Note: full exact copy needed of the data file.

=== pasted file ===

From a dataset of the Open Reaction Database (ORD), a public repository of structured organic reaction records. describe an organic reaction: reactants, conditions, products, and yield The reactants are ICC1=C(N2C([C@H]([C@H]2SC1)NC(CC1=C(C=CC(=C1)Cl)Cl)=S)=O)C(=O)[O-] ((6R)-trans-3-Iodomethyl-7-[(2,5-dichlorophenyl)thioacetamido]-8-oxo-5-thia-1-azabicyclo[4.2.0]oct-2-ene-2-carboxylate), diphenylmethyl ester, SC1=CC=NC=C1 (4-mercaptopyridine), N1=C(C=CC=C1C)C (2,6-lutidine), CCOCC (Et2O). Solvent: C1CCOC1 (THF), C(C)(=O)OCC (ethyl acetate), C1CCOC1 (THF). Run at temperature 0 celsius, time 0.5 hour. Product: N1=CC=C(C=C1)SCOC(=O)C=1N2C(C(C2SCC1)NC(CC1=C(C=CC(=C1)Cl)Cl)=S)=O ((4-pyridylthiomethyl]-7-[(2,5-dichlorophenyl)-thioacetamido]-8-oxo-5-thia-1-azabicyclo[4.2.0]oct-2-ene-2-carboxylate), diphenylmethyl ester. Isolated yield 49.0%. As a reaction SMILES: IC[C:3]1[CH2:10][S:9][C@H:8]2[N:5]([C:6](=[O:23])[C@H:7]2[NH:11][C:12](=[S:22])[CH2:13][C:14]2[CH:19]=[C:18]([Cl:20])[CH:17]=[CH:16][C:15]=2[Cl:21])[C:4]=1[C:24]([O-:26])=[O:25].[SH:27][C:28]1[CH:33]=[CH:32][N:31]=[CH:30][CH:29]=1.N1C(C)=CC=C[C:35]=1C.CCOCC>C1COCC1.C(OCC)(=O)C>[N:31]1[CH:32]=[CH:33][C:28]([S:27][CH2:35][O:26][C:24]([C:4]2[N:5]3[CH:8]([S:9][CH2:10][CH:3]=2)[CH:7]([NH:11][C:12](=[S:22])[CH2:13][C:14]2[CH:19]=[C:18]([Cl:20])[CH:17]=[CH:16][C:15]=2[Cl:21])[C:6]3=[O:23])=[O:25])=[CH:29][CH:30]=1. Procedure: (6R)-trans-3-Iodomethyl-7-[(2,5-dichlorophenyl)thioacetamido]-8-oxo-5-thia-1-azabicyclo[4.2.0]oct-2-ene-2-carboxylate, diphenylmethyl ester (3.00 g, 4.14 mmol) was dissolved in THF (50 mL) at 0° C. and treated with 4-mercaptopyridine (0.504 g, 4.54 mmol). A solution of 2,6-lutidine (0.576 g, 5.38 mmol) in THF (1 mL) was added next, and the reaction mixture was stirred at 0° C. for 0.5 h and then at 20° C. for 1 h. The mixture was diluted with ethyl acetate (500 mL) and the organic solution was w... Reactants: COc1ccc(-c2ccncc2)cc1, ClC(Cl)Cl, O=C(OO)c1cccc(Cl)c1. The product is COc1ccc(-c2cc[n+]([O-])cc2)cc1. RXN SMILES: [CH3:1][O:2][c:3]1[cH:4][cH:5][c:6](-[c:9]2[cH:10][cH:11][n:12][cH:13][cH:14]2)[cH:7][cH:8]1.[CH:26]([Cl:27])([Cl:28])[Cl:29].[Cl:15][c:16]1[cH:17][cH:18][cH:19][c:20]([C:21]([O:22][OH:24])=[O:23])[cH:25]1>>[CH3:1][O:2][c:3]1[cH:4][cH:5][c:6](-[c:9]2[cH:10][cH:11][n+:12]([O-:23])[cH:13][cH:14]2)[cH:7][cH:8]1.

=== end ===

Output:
From a dataset of the Open Reaction Database (ORD), a public repository of structured organic reaction records. describe an organic reaction: reactants, conditions, products, and yield The reactants are ICC1=C(N2C([C@H]([C@H]2SC1)NC(CC1=C(C=CC(=C1)Cl)Cl)=S)=O)C(=O)[O-] ((6R)-trans-3-Iodomethyl-7-[(2,5-dichlorophenyl)thioacetamido]-8-oxo-5-thia-1-azabicyclo[4.2.0]oct-2-ene-2-carboxylate), diphenylmethyl ester, SC1=CC=NC=C1 (4-mercaptopyridine), N1=C(C=CC=C1C)C (2,6-lutidine), CCOCC (Et2O). Solvent: C1CCOC1 (THF), C(C)(=O)OCC (ethyl acetate), C1CCOC1 (THF). Run at temperature 0 celsius, time 0.5 hour. Product: N1=CC=C(C=C1)SCOC(=O)C=1N2C(C(C2SCC1)NC(CC1=C(C=CC(=C1)Cl)Cl)=S)=O ((4-pyridylthiomethyl]-7-[(2,5-dichlorophenyl)-thioacetamido]-8-oxo-5-thia-1-azabicyclo[4.2.0]oct-2-ene-2-carboxylate), diphenylmethyl ester. Isolated yield 49.0%. As a reaction SMILES: IC[C:3]1[CH2:10][S:9][C@H:8]2[N:5]([C:6](=[O:23])[C@H:7]2[NH:11][C:12](=[S:22])[CH2:13][C:14]2[CH:19]=[C:18]([Cl:20])[CH:17]=[CH:16][C:15]=2[Cl:21])[C:4]=1[C:24]([O-:26])=[O:25].[SH:27][C:28]1[CH:33]=[CH:32][N:31]=[CH:30][CH:29]=1.N1C(C)=CC=C[C:35]=1C.CCOCC>C1COCC1.C(OCC)(=O)C>[N:31]1[CH:32]=[CH:33][C:28]([S:27][CH2:35][O:26][C:24]([C:4]2[N:5]3[CH:8]([S:9][CH2:10][CH:3]=2)[CH:7]([NH:11][C:12](=[S:22])[CH2:13][C:14]2[CH:19]=[C:18]([Cl:20])[CH:17]=[CH:16][C:15]=2[Cl:21])[C:6]3=[O:23])=[O:25])=[CH:29][CH:30]=1. Procedure: (6R)-trans-3-Iodomethyl-7-[(2,5-dichlorophenyl)thioacetamido]-8-oxo-5-thia-1-azabicyclo[4.2.0]oct-2-ene-2-carboxylate, diphenylmethyl ester (3.00 g, 4.14 mmol) was dissolved in THF (50 mL) at 0° C. and treated with 4-mercaptopyridine (0.504 g, 4.54 mmol). A solution of 2,6-lutidine (0.576 g, 5.38 mmol) in THF (1 mL) was added next, and the reaction mixture was stirred at 0° C. for 0.5 h and then at 20° C. for 1 h. The mixture was diluted with ethyl acetate (500 mL) and the organic solution was w... Reactants: COc1ccc(-c2ccncc2)cc1, ClC(Cl)Cl, O=C(OO)c1cccc(Cl)c1. The product is COc1ccc(-c2cc[n+]([O-])cc2)cc1. RXN SMILES: [CH3:1][O:2][c:3]1[cH:4][cH:5][c:6](-[c:9]2[cH:10][cH:11][n:12][cH:13][cH:14]2)[cH:7][cH:8]1.[CH:26]([Cl:27])([Cl:28])[Cl:29].[Cl:15][c:16]1[cH:17][cH:18][cH:19][c:20]([C:21]([O:22][OH:24])=[O:23])[cH:25]1>>[CH3:1][O:2][c:3]1[cH:4][cH:5][c:6](-[c:9]2[cH:10][cH:11][n+:12]([O-:23])[cH:13][cH:14]2)[cH:7][cH:8]1.